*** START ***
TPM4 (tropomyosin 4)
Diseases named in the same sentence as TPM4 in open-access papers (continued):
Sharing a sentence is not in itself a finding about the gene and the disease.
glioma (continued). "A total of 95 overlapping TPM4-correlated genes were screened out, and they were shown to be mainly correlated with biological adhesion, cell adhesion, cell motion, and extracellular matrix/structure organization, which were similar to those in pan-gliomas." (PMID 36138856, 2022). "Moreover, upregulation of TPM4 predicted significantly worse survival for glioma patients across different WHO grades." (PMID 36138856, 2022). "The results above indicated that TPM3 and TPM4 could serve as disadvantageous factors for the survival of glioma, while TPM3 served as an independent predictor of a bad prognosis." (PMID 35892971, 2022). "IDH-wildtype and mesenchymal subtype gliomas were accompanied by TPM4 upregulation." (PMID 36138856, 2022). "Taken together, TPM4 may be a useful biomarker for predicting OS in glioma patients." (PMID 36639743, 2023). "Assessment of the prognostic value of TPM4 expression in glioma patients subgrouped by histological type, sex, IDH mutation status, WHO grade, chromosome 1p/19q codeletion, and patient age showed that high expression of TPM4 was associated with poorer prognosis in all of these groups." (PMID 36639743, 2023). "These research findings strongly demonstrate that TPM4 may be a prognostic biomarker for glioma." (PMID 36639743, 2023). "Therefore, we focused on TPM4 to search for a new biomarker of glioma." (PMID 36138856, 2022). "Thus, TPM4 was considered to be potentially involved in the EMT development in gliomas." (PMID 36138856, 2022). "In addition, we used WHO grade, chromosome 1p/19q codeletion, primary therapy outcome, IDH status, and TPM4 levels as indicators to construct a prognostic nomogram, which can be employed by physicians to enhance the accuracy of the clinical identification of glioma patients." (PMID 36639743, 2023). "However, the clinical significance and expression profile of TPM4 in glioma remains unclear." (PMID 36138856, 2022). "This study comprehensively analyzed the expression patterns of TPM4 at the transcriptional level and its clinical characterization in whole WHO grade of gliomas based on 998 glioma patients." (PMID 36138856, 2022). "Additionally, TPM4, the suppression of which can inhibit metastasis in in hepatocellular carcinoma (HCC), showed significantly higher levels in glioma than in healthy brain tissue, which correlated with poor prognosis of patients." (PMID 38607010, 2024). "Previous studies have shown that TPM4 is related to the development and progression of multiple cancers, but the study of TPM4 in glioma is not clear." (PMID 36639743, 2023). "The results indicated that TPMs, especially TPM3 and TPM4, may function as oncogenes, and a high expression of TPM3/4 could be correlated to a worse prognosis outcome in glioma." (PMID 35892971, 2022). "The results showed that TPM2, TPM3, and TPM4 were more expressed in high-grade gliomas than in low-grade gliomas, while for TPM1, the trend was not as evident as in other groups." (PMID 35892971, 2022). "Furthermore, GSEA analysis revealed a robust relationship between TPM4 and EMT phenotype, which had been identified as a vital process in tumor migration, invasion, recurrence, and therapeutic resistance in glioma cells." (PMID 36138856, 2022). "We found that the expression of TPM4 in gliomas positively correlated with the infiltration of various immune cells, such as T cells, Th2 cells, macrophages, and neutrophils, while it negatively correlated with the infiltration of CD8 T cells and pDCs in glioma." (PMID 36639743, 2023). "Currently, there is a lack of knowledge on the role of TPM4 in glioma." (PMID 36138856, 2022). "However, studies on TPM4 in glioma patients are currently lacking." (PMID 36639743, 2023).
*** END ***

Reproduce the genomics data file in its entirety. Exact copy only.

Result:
TPM4 (tropomyosin 4)
Diseases named in the same sentence as TPM4 in open-access papers (continued):
Sharing a sentence is not in itself a finding about the gene and the disease.
glioma (continued). "A total of 95 overlapping TPM4-correlated genes were screened out, and they were shown to be mainly correlated with biological adhesion, cell adhesion, cell motion, and extracellular matrix/structure organization, which were similar to those in pan-gliomas." (PMID 36138856, 2022). "Moreover, upregulation of TPM4 predicted significantly worse survival for glioma patients across different WHO grades." (PMID 36138856, 2022). "The results above indicated that TPM3 and TPM4 could serve as disadvantageous factors for the survival of glioma, while TPM3 served as an independent predictor of a bad prognosis." (PMID 35892971, 2022). "IDH-wildtype and mesenchymal subtype gliomas were accompanied by TPM4 upregulation." (PMID 36138856, 2022). "Taken together, TPM4 may be a useful biomarker for predicting OS in glioma patients." (PMID 36639743, 2023). "Assessment of the prognostic value of TPM4 expression in glioma patients subgrouped by histological type, sex, IDH mutation status, WHO grade, chromosome 1p/19q codeletion, and patient age showed that high expression of TPM4 was associated with poorer prognosis in all of these groups." (PMID 36639743, 2023). "These research findings strongly demonstrate that TPM4 may be a prognostic biomarker for glioma." (PMID 36639743, 2023). "Therefore, we focused on TPM4 to search for a new biomarker of glioma." (PMID 36138856, 2022). "Thus, TPM4 was considered to be potentially involved in the EMT development in gliomas." (PMID 36138856, 2022). "In addition, we used WHO grade, chromosome 1p/19q codeletion, primary therapy outcome, IDH status, and TPM4 levels as indicators to construct a prognostic nomogram, which can be employed by physicians to enhance the accuracy of the clinical identification of glioma patients." (PMID 36639743, 2023). "However, the clinical significance and expression profile of TPM4 in glioma remains unclear." (PMID 36138856, 2022). "This study comprehensively analyzed the expression patterns of TPM4 at the transcriptional level and its clinical characterization in whole WHO grade of gliomas based on 998 glioma patients." (PMID 36138856, 2022). "Additionally, TPM4, the suppression of which can inhibit metastasis in in hepatocellular carcinoma (HCC), showed significantly higher levels in glioma than in healthy brain tissue, which correlated with poor prognosis of patients." (PMID 38607010, 2024). "Previous studies have shown that TPM4 is related to the development and progression of multiple cancers, but the study of TPM4 in glioma is not clear." (PMID 36639743, 2023). "The results indicated that TPMs, especially TPM3 and TPM4, may function as oncogenes, and a high expression of TPM3/4 could be correlated to a worse prognosis outcome in glioma." (PMID 35892971, 2022). "The results showed that TPM2, TPM3, and TPM4 were more expressed in high-grade gliomas than in low-grade gliomas, while for TPM1, the trend was not as evident as in other groups." (PMID 35892971, 2022). "Furthermore, GSEA analysis revealed a robust relationship between TPM4 and EMT phenotype, which had been identified as a vital process in tumor migration, invasion, recurrence, and therapeutic resistance in glioma cells." (PMID 36138856, 2022). "We found that the expression of TPM4 in gliomas positively correlated with the infiltration of various immune cells, such as T cells, Th2 cells, macrophages, and neutrophils, while it negatively correlated with the infiltration of CD8 T cells and pDCs in glioma." (PMID 36639743, 2023). "Currently, there is a lack of knowledge on the role of TPM4 in glioma." (PMID 36138856, 2022). "However, studies on TPM4 in glioma patients are currently lacking." (PMID 36639743, 2023).